• PT=the latest point or transfer point from which the aircraft must theoretically be taken over by the controller of the next sector. This point is usually the intersection point common to the flight plan and to the two control sectors. The transfer points are defined in two possible ways:

on the ground, that is a long time in advance, and they are then stored in a database on board the aircraft, or defined by the air traffic controller according to his need and transmitted according to the CPDLC (“Controller to Pilot Data Link Communication”) protocol over a digital ground-to-air data link. These points are then made available to the aircrew in two possible ways: either by refreshing the FMS database or by data up-link to the aircraft. This solution makes it possible to reduce the volume of data interchanged between the ground and the aircraft but supposes an aircraft to be on (or close to) its flight plan.

on board, by computation based on geometric data corresponding to the sectors. This solution is applicable irrespective of the position of the aircraft, but transfers the computation of the intersections to the aircraft (load of the on-board computer and volume of important interchanges) and supposes that the database contains these sectors.

Once these points have been transferred or computed on board, a dialogue between the FMS and the aircraft communication systems (Radios, CMU) is established to prepare the data of the next sector (identity, frequency of the next sector) placed on standby and to detect anomalies and warn the pilot in the event of a late change.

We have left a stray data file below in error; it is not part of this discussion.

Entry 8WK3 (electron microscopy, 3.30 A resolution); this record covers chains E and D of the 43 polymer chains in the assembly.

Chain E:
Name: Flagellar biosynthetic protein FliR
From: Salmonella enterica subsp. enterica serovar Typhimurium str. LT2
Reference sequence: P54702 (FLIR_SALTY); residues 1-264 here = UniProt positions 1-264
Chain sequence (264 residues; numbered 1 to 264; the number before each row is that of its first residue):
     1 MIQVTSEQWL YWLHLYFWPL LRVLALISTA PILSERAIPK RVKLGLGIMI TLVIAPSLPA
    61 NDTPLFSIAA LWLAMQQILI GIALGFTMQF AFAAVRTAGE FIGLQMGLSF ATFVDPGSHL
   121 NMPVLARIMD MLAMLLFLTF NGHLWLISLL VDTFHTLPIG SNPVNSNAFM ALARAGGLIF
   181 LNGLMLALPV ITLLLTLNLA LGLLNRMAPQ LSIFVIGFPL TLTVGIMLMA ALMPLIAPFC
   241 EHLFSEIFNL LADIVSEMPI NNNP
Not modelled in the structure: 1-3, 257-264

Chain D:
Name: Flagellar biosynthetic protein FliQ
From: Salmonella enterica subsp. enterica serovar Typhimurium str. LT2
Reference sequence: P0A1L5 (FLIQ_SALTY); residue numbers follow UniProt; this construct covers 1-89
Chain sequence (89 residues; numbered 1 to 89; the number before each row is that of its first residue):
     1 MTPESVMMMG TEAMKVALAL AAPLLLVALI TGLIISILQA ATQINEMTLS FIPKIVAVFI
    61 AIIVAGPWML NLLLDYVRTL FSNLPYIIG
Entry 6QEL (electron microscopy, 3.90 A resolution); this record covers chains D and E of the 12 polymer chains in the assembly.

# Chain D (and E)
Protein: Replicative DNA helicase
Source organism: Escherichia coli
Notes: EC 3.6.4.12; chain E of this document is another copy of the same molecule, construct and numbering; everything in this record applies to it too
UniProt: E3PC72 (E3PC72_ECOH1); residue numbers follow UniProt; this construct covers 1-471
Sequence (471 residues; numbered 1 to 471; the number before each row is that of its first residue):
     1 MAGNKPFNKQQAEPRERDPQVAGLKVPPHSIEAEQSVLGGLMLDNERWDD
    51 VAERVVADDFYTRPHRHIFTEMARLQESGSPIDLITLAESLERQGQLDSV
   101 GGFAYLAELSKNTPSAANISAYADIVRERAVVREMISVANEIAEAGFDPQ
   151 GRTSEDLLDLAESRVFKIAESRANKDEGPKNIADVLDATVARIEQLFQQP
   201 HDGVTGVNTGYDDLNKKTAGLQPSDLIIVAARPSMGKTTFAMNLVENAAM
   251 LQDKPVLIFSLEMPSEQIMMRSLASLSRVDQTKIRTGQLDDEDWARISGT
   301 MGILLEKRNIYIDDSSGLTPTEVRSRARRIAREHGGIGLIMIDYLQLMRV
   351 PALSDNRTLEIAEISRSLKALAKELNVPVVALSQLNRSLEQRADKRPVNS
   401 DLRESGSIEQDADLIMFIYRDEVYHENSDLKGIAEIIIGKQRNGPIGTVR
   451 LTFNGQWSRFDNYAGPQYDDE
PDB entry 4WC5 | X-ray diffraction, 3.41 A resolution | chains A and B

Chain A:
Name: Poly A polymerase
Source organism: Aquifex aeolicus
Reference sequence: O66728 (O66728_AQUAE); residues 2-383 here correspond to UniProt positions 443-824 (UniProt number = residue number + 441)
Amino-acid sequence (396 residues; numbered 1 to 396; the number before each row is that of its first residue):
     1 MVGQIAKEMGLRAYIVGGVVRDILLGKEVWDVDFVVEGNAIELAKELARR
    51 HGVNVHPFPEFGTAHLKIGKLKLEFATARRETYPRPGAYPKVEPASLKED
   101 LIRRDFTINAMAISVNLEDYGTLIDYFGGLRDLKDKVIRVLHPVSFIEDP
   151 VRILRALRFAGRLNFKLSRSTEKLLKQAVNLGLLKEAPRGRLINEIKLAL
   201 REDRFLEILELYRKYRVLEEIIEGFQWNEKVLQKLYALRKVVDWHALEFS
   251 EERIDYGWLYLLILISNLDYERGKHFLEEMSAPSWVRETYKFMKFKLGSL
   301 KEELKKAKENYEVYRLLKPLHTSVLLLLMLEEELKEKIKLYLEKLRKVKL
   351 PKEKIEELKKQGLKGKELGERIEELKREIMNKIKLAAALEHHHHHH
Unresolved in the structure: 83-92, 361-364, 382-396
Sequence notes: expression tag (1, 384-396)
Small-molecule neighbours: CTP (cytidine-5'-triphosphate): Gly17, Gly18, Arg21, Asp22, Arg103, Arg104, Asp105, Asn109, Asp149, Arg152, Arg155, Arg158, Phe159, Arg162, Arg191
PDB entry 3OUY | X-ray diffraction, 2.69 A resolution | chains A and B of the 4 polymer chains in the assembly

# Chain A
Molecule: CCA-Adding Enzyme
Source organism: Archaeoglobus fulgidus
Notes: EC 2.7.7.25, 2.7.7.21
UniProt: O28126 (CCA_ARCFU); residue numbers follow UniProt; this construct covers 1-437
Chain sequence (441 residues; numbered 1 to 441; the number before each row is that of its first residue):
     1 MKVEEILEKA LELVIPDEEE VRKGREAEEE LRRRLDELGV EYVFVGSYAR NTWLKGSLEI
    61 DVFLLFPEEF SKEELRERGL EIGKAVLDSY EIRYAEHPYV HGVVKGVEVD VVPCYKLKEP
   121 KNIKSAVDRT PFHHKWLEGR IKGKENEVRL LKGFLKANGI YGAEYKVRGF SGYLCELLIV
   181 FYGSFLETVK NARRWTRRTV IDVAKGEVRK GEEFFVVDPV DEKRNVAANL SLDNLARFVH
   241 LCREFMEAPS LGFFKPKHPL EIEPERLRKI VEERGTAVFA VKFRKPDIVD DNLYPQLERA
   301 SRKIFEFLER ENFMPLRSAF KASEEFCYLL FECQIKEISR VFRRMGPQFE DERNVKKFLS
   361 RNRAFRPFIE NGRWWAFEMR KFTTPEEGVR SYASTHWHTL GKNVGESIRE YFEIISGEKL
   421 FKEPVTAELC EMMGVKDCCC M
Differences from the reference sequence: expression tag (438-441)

It should be noted that the existence of a possible transfer point preceding the transfer point allows the controller to delegate to the pilot in the medium-term future the responsibility for deciding on the opportune moment for the frequency change, which is particularly valuable for smoothing the workload of the pilot and of the controller. Furthermore, this anticipation of frequency change is compatible with a future automation of communications between ground and aircraft. The pilot will therefore no longer have to physically manage the display and frequency transfer, but he will content himself with speaking continuously on the sector change, and, if necessary, with approving this sector change, which reduces his workload and limits the head-down activities (particularly on approach where frequency changes are frequent in a phase where the pilot needs to be checking the outside of the cockpit)

    • 2)-Ground-aircraft up-link communication: this is done with the aid of means called a digital data link using the CPDLC protocol.
    • 3)-Monitoring of the position of the aircraft relative to these PL and PT points and displaying the data with or without a visual alarm as mentioned above. The purpose of these points is to anticipate the next communication frequency: before PL, the frequency and identity of the next sector are prepared (that is to say extracted from the database in which they have been stored and made so that the pilot can read them). Between PL and PT, these data are displayed on the communication interface (MCDU and/or CMU) on standby (if a frequency is already displayed or selected by the pilot, a simple visual alarm indicates to the pilot that a new frequency is available on standby (indicated for example by a blinking asterisk), but it is the pilot's responsibility to decide to display it and after deleting the previous existing standby value. When a PT is passed, these data, if they have not been displayed by the pilot, are displayed on standby, where necessary replacing the previous value, but the visual alarm is more marked than the simple alarm (for example by a blinking value).